The article focuses on what we know — a few months in now — about the safety of the mRNA vaccines (Pfizer and Moderna) when given during pregnancy. Front line health care workers were an early vaccine group, and that group contains at least some pregnant people. Hence, we are starting to get sizable numbers of people to follow-up on.
The article mainly relies on data from “V-Safe”. Everyone who is vaccinated is invited to enroll in V-Safe. It’s an app which texts you with links to online surveys about how you’re feeling after vaccination. The V-safe surveys include question about pregnancy status for individuals who do not identify as male.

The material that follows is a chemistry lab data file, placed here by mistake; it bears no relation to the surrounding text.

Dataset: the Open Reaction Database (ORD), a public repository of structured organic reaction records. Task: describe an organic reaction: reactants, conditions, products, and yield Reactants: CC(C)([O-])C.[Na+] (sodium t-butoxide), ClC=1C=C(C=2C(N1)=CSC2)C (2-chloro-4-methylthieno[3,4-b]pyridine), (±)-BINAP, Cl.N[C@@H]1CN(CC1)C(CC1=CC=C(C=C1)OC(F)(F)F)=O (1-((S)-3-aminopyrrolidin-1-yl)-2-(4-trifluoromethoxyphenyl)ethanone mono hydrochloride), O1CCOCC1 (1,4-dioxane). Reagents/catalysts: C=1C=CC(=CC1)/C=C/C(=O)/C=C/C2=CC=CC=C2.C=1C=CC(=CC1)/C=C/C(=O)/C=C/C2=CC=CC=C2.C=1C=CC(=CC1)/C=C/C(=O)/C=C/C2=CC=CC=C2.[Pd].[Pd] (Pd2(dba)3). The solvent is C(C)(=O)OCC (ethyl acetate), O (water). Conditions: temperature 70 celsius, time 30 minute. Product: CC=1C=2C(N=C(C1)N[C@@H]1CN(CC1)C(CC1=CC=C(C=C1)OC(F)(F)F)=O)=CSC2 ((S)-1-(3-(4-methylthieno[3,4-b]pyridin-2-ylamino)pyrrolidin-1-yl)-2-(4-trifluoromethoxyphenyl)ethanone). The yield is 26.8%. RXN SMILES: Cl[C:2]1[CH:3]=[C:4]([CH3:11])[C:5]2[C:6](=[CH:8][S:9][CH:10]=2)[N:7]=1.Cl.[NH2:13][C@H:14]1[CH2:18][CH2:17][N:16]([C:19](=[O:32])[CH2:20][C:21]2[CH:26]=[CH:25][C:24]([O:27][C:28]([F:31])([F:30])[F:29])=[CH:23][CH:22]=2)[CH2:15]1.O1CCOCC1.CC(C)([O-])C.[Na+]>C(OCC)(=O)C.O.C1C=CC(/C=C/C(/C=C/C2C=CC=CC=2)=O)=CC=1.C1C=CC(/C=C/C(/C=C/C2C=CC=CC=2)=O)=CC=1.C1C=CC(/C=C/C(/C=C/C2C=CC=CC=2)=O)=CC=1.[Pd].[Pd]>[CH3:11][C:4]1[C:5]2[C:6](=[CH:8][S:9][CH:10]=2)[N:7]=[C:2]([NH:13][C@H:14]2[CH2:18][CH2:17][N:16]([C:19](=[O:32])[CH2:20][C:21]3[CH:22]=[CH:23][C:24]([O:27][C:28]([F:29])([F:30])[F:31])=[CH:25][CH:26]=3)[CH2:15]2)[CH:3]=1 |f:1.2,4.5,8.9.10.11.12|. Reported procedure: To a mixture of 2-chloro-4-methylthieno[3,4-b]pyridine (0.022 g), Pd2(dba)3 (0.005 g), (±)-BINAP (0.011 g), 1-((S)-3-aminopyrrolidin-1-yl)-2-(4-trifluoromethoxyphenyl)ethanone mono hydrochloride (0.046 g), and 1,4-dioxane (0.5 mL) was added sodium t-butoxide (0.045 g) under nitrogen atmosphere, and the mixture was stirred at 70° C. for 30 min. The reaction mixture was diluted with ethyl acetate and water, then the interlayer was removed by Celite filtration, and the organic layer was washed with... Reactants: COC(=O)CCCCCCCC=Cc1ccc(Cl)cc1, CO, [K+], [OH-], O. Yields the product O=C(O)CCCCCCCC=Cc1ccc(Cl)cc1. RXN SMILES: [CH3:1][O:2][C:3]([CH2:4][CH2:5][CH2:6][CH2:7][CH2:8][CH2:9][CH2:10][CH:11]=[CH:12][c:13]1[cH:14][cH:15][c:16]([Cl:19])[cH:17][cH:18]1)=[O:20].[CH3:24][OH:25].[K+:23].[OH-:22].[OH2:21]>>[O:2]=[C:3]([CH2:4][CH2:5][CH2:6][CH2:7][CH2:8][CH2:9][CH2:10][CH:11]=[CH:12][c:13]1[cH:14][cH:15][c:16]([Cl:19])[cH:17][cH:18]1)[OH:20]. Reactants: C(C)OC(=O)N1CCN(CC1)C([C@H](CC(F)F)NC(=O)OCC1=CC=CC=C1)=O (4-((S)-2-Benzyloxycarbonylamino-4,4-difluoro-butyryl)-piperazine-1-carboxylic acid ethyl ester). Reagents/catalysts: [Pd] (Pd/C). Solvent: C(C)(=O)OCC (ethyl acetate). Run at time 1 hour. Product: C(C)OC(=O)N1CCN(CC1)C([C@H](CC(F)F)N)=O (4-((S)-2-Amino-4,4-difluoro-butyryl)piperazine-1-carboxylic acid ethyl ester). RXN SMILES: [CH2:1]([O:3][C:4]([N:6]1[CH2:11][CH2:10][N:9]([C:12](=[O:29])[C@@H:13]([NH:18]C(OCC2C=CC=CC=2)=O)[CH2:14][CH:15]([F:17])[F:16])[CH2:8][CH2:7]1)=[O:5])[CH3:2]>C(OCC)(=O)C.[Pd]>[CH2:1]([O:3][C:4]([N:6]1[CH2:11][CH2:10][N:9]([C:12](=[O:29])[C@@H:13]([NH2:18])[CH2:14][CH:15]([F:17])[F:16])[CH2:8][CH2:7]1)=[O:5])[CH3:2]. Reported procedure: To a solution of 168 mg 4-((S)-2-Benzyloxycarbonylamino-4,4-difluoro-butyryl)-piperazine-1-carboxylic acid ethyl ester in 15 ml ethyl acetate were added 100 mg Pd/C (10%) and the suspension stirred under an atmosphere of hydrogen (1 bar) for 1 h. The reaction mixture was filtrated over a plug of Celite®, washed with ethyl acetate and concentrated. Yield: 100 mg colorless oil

From this initial survey alone, V-Safe identified 35,691 pregnant people. With this group, it’s possible to start looking at baseline side effects among pregnant versus non-pregnant people. The first finding of the paper is that these are very similar.
“Pain” here refers to arm pain, which nearly everyone has and is slightly more common in pregnant than non-pregnant people. But most of the other symptoms are actually more common in non-pregnant people. Bottom line: after initial vaccination we don’t see any evidence of more risks in pregnant people.